Mary Corbet

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I learned to embroider when I was a kid, when everyone was really into cross stitch (remember the '80s?). Eventually, I migrated to surface embroidery, teaching myself with whatever I could get my hands on...read more

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Working Ahead: A Small Whitework Test


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Last the week, I took the opportunity (that’s code for “I started this thing that I should have started two months ago”) to test a little whitework project.

I thought I’d give you a little sneak peek today.

And that’s code for “I had planned a much more intricate blog post for this morning, but it isn’t ready, so instead, I found something short and sweet for you.”

whitework, satin stitch, and hemstitch

This is a wee whitework project that will focus on teaching several useful embroidery skills, including another transfer method, building padded foundations, satin stitching techniques, and hem stitching.

That’s the plan, anyway!

It won’t necessarily be on green linen – this is just my first foray into sampling and working out the details.

whitework, satin stitch, and hemstitch

With the first sample, I really just intended to test my layout very quickly, so that I would have an idea of how much fabric the project would require.

But then I started stitching it, and it seemed silly not to actually stitch it for real.

When I get my head into stitching a sample, it always turns out being very good for me. If I’m not trying to troubleshoot – if I’m just stitching away – that’s when my brain goes into detail mode. It begins to work out plans, think out details, develop ideas. All those things happen best with me when I’m doing something with my hands. When I try sitting down with a notebook and I tell myself, “Think!” the results are never quite the same! I get really distracted when I’m thinking with a notebook. It’s very easy to put it aside and move on to other things. But If I’m thinking while I’m stitching, I’m not as easily distracted and I tend to think all the way through into the nitty gritty details.

So, I stitched and I thought. And it was good!

whitework, satin stitch, and hemstitch

Satin stitch is one of my favorite stitches, especially when worked with coton a broder or with floche.

In this case, I’m working with coton a broder, which is a favorite thread for whitework. You can read about coton a broder here, if you’re not familiar with it.

I may experiment with the different weights, but at this point, it seems that there’s not a huge difference between #25 and #30 for this little project.

In any case, this is a little project in the pipeline! We’ll talk about it a little more, a little later!

Coming Up

This week, we’ll begin the finishing stages for Little Blooms! Yay!

I have many little “tips and techniques” I still want to share with you, that came up while finishing this goldwork project. I took a bunch of photos of various aspects of the project, close up, that we can discuss further so that you can make use of the information for your own projects if you want.

We’re also kitting a larger kit in the studio this week! Keep an eye out for the new Leafy Tree kits! I’ve also revamped and updated the instructions to go with the new kits, and we’ll have those all available soon.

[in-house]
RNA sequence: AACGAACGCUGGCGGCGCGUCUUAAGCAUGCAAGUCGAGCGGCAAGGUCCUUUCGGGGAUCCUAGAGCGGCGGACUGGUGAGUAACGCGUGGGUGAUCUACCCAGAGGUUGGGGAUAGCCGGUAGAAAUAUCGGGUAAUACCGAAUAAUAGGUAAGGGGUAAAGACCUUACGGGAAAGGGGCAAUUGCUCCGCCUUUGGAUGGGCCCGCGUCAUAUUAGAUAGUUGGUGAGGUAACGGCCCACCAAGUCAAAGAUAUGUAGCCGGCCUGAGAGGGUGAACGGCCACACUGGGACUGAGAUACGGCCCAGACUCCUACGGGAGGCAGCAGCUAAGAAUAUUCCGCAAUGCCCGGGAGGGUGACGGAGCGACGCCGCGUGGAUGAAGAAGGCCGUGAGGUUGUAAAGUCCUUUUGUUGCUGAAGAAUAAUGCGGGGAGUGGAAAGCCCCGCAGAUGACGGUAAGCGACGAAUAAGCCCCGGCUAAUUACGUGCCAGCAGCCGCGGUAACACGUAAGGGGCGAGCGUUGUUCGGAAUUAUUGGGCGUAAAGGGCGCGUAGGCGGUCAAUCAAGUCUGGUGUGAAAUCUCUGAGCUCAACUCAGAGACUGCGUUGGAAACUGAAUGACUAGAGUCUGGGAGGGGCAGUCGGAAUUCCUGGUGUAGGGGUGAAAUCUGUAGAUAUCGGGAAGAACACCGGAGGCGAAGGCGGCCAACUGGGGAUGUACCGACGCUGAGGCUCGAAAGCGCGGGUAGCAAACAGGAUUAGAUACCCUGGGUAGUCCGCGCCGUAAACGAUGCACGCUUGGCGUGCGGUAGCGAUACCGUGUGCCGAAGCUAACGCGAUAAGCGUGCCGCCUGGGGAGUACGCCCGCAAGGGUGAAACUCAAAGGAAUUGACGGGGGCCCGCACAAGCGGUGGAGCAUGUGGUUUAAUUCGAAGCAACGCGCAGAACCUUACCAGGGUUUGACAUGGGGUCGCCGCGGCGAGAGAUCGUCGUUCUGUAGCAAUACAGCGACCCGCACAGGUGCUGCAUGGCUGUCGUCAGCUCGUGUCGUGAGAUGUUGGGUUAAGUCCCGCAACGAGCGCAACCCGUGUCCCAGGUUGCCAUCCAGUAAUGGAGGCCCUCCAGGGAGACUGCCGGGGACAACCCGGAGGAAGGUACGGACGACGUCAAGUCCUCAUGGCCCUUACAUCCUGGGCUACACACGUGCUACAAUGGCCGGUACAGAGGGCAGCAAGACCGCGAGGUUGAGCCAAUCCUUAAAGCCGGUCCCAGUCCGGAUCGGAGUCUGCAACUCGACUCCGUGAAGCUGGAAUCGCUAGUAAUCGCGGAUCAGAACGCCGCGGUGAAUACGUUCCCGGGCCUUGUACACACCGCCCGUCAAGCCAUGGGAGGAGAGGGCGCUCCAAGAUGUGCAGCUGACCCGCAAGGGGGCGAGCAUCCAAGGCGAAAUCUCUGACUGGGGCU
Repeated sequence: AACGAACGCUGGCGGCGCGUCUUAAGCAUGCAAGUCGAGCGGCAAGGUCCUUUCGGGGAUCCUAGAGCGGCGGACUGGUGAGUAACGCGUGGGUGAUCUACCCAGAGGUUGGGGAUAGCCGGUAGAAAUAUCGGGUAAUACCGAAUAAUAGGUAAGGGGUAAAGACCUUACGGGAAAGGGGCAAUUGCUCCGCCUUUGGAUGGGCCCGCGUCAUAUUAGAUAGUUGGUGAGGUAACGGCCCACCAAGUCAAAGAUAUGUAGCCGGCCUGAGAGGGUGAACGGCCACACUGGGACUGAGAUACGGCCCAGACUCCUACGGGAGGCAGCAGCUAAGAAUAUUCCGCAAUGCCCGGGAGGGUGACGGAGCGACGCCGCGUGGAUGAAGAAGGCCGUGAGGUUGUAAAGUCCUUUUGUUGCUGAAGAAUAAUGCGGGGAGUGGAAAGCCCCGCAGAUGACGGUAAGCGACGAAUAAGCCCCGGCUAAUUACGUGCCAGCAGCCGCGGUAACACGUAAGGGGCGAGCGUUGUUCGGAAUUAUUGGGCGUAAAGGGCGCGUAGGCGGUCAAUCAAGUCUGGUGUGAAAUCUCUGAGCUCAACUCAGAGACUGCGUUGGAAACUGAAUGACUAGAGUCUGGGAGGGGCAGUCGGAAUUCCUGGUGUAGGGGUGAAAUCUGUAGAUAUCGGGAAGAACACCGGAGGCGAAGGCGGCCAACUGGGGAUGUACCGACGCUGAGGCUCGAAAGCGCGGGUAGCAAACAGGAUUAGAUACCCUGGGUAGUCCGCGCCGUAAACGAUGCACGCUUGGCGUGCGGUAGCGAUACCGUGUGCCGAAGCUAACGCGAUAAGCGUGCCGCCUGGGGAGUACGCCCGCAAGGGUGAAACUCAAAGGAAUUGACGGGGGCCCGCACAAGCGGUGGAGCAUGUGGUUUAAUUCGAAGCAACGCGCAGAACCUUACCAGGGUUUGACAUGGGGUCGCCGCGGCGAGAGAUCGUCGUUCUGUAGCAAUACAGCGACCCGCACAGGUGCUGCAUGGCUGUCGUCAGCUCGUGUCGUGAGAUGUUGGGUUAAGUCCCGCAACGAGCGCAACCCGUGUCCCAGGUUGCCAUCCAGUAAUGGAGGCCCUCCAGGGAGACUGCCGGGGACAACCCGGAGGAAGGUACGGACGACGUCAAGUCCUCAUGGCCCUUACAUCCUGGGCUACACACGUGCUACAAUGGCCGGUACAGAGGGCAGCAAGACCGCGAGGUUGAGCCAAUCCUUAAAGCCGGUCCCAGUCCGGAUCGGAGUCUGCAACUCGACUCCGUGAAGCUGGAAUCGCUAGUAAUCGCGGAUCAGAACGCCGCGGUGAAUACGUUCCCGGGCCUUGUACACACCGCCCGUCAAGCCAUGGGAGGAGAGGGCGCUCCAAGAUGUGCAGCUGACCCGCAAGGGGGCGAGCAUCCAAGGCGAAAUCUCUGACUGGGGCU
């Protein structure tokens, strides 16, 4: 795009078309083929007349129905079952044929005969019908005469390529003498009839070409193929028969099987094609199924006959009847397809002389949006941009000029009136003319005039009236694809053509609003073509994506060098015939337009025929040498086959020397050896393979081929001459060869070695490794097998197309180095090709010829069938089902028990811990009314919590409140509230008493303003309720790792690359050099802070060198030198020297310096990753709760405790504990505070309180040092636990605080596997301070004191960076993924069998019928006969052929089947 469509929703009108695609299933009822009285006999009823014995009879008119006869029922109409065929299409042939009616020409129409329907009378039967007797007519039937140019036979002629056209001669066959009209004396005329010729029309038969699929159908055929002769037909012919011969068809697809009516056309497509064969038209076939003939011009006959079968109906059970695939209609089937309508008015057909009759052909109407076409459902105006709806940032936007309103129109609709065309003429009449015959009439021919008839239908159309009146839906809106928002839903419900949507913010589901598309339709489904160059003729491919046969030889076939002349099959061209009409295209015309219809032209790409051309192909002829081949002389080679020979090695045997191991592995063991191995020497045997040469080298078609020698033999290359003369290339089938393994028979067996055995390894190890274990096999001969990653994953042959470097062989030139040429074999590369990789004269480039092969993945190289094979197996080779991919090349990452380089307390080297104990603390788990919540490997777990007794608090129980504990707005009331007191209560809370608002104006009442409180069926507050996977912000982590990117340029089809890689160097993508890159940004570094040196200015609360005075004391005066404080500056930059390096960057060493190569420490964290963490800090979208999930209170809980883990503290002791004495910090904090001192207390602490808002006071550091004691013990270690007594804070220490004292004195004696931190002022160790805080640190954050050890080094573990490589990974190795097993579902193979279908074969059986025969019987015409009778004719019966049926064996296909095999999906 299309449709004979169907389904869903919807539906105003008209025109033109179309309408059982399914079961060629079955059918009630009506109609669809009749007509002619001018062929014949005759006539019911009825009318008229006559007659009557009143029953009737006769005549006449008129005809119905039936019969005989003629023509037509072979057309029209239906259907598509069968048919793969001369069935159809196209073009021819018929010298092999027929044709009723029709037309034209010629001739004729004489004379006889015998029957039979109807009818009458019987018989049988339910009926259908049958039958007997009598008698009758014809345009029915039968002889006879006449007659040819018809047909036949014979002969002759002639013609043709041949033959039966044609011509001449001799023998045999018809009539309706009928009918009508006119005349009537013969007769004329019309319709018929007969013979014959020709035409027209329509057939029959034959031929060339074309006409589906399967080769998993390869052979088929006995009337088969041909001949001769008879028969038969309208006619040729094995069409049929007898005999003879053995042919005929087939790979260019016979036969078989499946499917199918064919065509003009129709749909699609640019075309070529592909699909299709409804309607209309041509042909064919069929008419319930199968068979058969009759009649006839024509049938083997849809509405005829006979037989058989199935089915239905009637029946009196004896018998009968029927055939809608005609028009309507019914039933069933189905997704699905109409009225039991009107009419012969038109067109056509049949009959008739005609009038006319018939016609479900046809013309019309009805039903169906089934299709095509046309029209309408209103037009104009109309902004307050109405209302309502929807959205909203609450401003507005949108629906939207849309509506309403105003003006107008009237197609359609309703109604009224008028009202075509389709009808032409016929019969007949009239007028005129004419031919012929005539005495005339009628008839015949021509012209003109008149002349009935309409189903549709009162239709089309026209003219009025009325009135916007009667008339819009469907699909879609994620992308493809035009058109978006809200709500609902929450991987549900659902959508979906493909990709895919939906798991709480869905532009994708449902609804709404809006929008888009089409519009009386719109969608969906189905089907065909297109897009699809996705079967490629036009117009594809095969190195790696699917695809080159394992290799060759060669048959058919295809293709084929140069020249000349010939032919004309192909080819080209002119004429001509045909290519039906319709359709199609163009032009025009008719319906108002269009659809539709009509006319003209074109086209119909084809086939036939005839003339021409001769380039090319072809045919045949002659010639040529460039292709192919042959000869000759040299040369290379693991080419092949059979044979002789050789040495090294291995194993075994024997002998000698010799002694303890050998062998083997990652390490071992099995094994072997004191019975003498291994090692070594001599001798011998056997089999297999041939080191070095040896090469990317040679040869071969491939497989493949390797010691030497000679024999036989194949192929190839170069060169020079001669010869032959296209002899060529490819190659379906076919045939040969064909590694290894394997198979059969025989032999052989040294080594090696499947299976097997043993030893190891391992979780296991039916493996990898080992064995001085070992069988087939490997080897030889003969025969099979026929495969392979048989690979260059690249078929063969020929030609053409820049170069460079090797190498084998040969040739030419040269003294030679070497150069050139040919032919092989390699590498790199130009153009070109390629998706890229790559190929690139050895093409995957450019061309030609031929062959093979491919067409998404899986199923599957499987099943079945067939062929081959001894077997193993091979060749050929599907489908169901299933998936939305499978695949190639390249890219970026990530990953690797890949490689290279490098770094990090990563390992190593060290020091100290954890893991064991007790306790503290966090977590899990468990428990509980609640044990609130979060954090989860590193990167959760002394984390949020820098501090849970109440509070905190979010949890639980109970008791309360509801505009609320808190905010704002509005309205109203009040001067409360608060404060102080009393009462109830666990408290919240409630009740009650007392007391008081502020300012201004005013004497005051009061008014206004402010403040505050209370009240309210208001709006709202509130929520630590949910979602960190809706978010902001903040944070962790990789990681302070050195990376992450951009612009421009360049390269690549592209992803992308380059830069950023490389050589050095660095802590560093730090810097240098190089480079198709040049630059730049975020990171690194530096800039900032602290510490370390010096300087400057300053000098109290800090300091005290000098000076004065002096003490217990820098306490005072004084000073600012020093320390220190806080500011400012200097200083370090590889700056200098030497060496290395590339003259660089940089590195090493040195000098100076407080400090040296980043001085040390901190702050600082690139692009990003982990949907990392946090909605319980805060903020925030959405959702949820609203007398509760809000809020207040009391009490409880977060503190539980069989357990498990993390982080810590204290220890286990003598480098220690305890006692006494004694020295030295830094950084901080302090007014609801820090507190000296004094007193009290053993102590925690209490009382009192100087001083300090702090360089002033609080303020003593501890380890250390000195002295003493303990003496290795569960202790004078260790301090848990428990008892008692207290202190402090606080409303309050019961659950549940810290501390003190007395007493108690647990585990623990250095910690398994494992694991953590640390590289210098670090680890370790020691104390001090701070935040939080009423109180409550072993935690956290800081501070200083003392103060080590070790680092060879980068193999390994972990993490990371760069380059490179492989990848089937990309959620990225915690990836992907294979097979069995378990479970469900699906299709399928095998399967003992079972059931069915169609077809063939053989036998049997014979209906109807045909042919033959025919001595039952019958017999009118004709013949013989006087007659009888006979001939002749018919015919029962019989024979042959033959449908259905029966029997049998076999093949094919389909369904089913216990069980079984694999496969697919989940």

On the home front, in less than two weeks, the house should be finished and my dad and I can finally move back home! I cannot wait to be in my house again, to get life re-situated there, and hopefully, to get back to some sense of settled normality. It will be a Huge Relief. We’ve been living temporarily in a duplex while repairs (that eventually resulted in demolition and rebuilding) started back in January. If all goes as planned, we’ll be moving on Memorial Day weekend. Fingers crossed!

Hope you’re having a fabulous Monday so far and that your week’s off to a great start!



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(4) Comments

  1. Although things came up (as they often do) and I did not finish the first project, I am looking forward to your next one.
    Hoping your house is finished on time! 🙂

  2. Hi Mary,
    Can’t WAIT until the Leafy Tree Kit comes back out! I have been very anxious to try that. I don’t really embroider…I quilt and cross-stitch, and I appreciate embroidery from afar. Yours especially! I’m hoping to learn a LOT!

    Your renovation sounds huge! Thank goodness you aren’t living in the house while that’s all going on. And your father lives with you? Oh my!

  3. Speaking of whitework, I have a question. I just started working on a Mountmellick project as a companion piece to one that I stitched years ago.
    I came to an area that needs cable plait stitch and looked at your video to refresh my memory, and I find that I just can’t do it using the “sewing” method.
    I’ve never used the sewing method; I’ve always been a “stabber”. I tried it by stabbing and it did not turn out well. But the old Mountmellick piece that I did has some beautiful cable plait stitching, so apparently I’ve done it before.
    So, I hope you or anyone else can help me! Is there a way to do cable plait stitch by stabbing rather than sewing?

    1. Sure! Work that twisted part that wraps around the needle in the cable plait stitch like you would a twisted chain stitch. That is, take your needle down into the fabric, leaving a loop of working thread on the front of the fabric, then twist the loop of thread with your finger and bring the needle up into the twisted loop. This will give you the twist that wraps around the sewn part of the stitch.

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